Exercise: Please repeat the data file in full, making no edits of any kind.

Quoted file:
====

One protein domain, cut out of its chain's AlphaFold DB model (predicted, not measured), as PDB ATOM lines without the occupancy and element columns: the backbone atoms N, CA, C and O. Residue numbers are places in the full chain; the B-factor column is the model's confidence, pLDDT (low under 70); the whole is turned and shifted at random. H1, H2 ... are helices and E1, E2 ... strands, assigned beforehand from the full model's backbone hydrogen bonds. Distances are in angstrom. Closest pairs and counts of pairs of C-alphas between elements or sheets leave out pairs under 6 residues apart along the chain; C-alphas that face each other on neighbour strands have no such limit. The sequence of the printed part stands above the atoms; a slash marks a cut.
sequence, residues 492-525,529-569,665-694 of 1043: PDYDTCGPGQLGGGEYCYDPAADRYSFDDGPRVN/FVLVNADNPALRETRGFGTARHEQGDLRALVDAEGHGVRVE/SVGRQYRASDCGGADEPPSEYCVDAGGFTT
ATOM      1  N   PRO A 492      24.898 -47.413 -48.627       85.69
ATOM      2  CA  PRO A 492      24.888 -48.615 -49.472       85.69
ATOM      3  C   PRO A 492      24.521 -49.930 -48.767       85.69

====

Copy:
One protein domain, cut out of its chain's AlphaFold DB model (predicted, not measured), as PDB ATOM lines without the occupancy and element columns: the backbone atoms N, CA, C and O. Residue numbers are places in the full chain; the B-factor column is the model's confidence, pLDDT (low under 70); the whole is turned and shifted at random. H1, H2 ... are helices and E1, E2 ... strands, assigned beforehand from the full model's backbone hydrogen bonds. Distances are in angstrom. Closest pairs and counts of pairs of C-alphas between elements or sheets leave out pairs under 6 residues apart along the chain; C-alphas that face each other on neighbour strands have no such limit. The sequence of the printed part stands above the atoms; a slash marks a cut.
sequence, residues 492-525,529-569,665-694 of 1043: PDYDTCGPGQLGGGEYCYDPAADRYSFDDGPRVN/FVLVNADNPALRETRGFGTARHEQGDLRALVDAEGHGVRVE/SVGRQYRASDCGGADEPPSEYCVDAGGFTT
ATOM      1  N   PRO A 492      24.898 -47.413 -48.627       85.69
ATOM      2  CA  PRO A 492      24.888 -48.615 -49.472       85.69
ATOM      3  C   PRO A 492      24.521 -49.930 -48.767       85.69